If you’ve just tuned into racing this Triple Crown season after taking a post-Breeders’ Cup break, you may have heard a new name on the scene—Justify.

The Kentucky Derby and Preakness winner has become the center of attention in recent days as he attempts to become the 13th Triple Crown winner and second one for trainer Bob Baffert. But who is this big chestnut superstar, why has he seemed to just appear on the scene, and why is everything he’s doing so impressive?

Justify comes from the second-to-last crop of Coolmore’s Scat Daddy, who made history this year when becoming the first sire to have four runners in one Kentucky Derby field. But until 29 days before the race, it wasn’t even known if Justify would make it to the Kentucky Derby.

The colt had looked impressive in his first two starts when winning by a combined 16 lengths but the step up to stakes company can be a tough one. A lot was on the line for Justify when Baffert decided to enter him in the Grade 1 Santa Anita Derby, one of the final prep races for the Kentucky Derby and the only chance he’d have to qualify for a Run for the Roses.

Taking on a top horse like Bolt d’Oro in his final prep for the Kentucky Derby is a big task for any horse, let alone one stepping up to stakes competition for the first time. Especially when it is only 49 days and two races after his debut.

But such was the esteem that Justify was held in that he went off as the favorite in a race that has produced three classic race winners in the past six years. That faith was paid off when he showed he was the real deal by taking command early on and winning by three lengths.

Since then, Justify has thrived at the highest level of racing even as new challenges have been tossed at him.

At the Kentucky Derby, the colt didn’t just have to face a crowd of over 150,000 for the first time but also had to handle a cross country flight followed quickly by a race. His mental state throughout the week and the Derby day action itself showed that he could easily pass the calmness test.

The next day, a slight injury later diagnosed as a foot bruise looked like it may slow down the Justify train with less than two weeks until the Preakness Stakes. But just like the rest of his career to this point, Justify’s story continued in story tale fashion as he healed up after just a few days and continued on his merry way.

The Kentucky Derby set records for being the wettest Derby in history with over two inches of rain falling at the track on the first Saturday in May. Not to be outdone, Maryland kept up the trend of wacky weather during Preakness week.

While heavy rain had fallen off and on at Pimlico Race Course all week, by the time the Preakness rolled around the rain he had faced in the past was replaced with the challenge of dense fog. The race callers seemed to be more inconvenienced by the weather than the horses with Justify battling with champion 2-year-old Good Magic nearly all the way around the oval. Breaking away from that rival in the late stages of the stretch as jockey Mike Smith started easing up on him near the wire, Justify became the first horse since American Pharoah in 2015 to head to Belmont with a Triple Crown on the line.

While Justify becomes the 24th Triple Crown hopeful headed to New York, he’s different in a few different ways.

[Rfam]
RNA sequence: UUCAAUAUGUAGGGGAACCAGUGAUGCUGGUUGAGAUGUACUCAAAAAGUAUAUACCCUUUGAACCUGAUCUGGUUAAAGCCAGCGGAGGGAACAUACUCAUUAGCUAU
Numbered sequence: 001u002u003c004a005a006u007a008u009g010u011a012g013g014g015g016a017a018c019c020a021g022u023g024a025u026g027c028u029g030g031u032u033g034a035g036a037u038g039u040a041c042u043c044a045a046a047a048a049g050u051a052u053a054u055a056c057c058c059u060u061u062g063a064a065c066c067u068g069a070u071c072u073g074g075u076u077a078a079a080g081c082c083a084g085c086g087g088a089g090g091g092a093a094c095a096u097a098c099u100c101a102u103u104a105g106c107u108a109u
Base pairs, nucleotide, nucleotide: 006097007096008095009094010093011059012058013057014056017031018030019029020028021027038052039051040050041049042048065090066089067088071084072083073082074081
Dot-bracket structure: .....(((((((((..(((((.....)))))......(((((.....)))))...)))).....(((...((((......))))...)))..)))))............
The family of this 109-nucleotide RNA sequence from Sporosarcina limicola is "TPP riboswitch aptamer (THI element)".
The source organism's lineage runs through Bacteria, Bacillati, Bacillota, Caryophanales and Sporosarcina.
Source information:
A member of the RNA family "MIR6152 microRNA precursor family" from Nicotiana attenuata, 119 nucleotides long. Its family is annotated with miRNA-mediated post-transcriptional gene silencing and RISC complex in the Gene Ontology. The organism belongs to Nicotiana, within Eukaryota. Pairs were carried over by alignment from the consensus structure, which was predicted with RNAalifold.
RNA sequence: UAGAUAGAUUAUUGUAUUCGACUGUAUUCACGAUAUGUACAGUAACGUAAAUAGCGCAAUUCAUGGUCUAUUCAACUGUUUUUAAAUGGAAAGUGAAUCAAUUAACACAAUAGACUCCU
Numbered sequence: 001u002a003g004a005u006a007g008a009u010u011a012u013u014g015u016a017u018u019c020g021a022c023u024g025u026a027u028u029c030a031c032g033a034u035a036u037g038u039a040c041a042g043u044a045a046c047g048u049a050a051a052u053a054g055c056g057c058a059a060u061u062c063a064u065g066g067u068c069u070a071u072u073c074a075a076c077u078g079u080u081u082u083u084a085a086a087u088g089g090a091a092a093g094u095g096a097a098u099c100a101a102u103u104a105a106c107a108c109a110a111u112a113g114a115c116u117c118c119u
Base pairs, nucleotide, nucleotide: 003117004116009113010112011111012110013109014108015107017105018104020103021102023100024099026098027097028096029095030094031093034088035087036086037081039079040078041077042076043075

First, Justify became the first horse since Apollo in 1882 to win the Kentucky Derby after not racing at 2. To put that into perspective, 63 horses have attempted that feat since 1937 with three finishing second and five others finishing third – including two-time Horse of the Year Curlin.

Second, he went from first-time starter to Triple Crown hopeful in 91 days in a crop widely believed to be the best since 2007 going from maiden to three-time Grade 1 winner in five starts. In the United States, many horses at his level only make around as many starts as he’s already made in a year (last year’s Horse of the Year Gun Runner made six last year while another top male in Arrogate made five with champion 3-year-old colt West Coast made slightly more at nine).

Third, he’s had a bit of everything thrown at him. In his five different starts, he’s run in multiple different conditions and exceled at all of them. From sunny to foggy and muddy, weather doesn’t bother him and he’s run in three different states in various regions of the country and hasn’t turned a hair at the shipping or the crowds in any location.

While the odds look in his favor on June 9, admittedly there are some concerns. His sire Scat Daddy is known more as sprint/miler sire, though Justify has proved that he can easily get the 1¼ miles of the Derby so stamina doesn’t seem to be too much of an issue. While everything he has done in 91 days has been extremely impressive, it also begs the question of if he’ll have that extra bit of energy he may need to hold off fresher horses in the Belmont.

There’s also the atmosphere to consider. Justify dealt with a lot of commotion the weeks of his Triple Crown races and handled it extremely well. However, that during Belmont week will almost certainly be crazier with a Triple Crown on the line. He’s handled everything extremely well up until this point but his lack of seasoning could be a worry in the added pressure environment of Belmont Park.

If you’re curious about what Justify looks like in person, Churchill Downs in Louisville, Ky. where he is stabled is opening their doors to the public every day during his special training time at 7:30 a.m. and live streaming his daily training at kentuckyderby.com/works. Baffert will be shipping Justify to Belmont the Wednesday before the race, just like he did with American Pharoah.